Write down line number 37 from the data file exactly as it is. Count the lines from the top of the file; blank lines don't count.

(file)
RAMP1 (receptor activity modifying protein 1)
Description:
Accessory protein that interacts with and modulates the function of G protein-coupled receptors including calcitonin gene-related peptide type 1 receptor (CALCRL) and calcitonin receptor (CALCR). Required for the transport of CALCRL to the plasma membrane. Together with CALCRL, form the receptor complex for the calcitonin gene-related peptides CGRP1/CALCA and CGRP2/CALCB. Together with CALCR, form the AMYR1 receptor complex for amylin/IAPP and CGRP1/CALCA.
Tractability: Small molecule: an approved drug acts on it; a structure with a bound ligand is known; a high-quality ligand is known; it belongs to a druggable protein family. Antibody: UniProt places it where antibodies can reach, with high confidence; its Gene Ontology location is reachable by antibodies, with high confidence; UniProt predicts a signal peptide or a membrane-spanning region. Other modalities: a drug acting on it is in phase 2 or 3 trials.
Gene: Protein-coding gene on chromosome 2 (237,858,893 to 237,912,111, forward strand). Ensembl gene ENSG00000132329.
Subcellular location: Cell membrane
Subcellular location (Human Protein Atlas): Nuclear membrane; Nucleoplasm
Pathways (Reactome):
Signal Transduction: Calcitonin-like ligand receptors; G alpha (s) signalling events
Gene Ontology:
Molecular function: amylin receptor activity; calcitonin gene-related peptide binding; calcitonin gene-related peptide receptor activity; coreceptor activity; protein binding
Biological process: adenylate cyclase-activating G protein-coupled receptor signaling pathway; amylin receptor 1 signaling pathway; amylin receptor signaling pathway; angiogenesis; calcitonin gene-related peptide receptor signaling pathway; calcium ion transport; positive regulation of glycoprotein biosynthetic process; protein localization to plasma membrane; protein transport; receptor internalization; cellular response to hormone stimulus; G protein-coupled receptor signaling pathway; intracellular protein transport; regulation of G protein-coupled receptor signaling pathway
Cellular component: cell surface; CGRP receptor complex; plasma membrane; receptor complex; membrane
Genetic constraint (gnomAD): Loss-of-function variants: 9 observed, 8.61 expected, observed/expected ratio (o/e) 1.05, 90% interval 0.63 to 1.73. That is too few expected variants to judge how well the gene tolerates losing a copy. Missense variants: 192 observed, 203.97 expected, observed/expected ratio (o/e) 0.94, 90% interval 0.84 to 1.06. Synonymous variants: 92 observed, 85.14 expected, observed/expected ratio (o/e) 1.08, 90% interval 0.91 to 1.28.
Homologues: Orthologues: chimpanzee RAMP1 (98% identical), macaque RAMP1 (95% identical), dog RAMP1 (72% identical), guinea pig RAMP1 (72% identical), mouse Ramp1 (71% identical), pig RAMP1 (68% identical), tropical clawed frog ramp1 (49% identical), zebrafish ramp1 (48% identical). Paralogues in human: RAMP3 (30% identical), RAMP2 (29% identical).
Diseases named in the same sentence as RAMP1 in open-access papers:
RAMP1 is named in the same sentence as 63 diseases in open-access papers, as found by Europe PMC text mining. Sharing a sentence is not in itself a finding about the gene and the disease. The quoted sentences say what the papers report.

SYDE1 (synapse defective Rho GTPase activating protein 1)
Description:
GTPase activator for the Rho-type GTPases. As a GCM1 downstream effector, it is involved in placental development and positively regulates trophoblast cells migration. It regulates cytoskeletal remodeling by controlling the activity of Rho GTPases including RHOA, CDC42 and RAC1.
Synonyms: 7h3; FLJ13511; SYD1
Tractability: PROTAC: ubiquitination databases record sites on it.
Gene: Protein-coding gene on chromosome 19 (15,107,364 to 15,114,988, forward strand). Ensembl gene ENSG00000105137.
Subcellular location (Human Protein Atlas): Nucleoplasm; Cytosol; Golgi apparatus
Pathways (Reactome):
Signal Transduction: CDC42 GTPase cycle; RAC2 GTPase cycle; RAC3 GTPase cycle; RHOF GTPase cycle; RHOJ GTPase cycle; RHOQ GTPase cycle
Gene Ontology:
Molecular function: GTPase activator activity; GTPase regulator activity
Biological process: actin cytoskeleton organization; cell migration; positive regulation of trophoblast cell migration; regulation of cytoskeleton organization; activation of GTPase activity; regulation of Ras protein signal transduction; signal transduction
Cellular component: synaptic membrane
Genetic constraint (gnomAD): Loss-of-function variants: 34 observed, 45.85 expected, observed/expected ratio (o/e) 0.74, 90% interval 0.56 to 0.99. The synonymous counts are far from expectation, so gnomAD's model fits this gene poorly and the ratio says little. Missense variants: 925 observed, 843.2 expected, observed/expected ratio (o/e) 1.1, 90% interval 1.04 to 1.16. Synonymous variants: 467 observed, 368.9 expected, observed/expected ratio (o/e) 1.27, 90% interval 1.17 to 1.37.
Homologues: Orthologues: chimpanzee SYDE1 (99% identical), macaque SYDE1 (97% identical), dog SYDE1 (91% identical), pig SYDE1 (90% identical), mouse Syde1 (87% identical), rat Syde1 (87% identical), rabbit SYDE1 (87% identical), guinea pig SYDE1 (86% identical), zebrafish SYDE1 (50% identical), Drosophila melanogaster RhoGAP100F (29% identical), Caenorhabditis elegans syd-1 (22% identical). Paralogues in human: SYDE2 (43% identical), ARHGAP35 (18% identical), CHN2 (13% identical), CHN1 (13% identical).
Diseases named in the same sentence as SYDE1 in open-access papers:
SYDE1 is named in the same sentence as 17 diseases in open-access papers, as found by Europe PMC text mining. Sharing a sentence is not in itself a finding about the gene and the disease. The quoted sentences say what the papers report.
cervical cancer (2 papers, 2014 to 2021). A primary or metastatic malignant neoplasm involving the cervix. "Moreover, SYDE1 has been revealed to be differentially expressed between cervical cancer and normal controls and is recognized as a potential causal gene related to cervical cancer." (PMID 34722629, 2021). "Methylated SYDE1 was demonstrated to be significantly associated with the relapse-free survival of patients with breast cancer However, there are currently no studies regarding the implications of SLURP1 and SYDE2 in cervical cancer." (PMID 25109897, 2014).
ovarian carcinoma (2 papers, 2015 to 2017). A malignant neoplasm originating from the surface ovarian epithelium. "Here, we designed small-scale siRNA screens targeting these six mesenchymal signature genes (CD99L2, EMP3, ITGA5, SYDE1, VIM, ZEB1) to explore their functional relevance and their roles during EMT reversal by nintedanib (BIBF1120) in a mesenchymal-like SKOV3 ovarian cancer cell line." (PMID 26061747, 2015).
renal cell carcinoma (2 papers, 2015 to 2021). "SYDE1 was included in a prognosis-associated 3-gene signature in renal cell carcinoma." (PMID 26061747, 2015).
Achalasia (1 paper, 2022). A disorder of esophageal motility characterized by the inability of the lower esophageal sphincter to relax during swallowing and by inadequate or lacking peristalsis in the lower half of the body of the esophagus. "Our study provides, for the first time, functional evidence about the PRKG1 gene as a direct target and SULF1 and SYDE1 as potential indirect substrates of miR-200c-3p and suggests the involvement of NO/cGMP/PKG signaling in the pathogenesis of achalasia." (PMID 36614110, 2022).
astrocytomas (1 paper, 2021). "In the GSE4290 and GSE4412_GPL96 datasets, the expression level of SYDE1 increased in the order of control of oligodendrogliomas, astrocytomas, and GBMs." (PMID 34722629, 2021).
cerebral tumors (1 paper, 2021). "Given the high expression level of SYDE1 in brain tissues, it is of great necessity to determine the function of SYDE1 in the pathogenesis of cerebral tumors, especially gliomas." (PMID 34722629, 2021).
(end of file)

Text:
renal cell carcinoma (2 papers, 2015 to 2021). "SYDE1 was included in a prognosis-associated 3-gene signature in renal cell carcinoma." (PMID 26061747, 2015).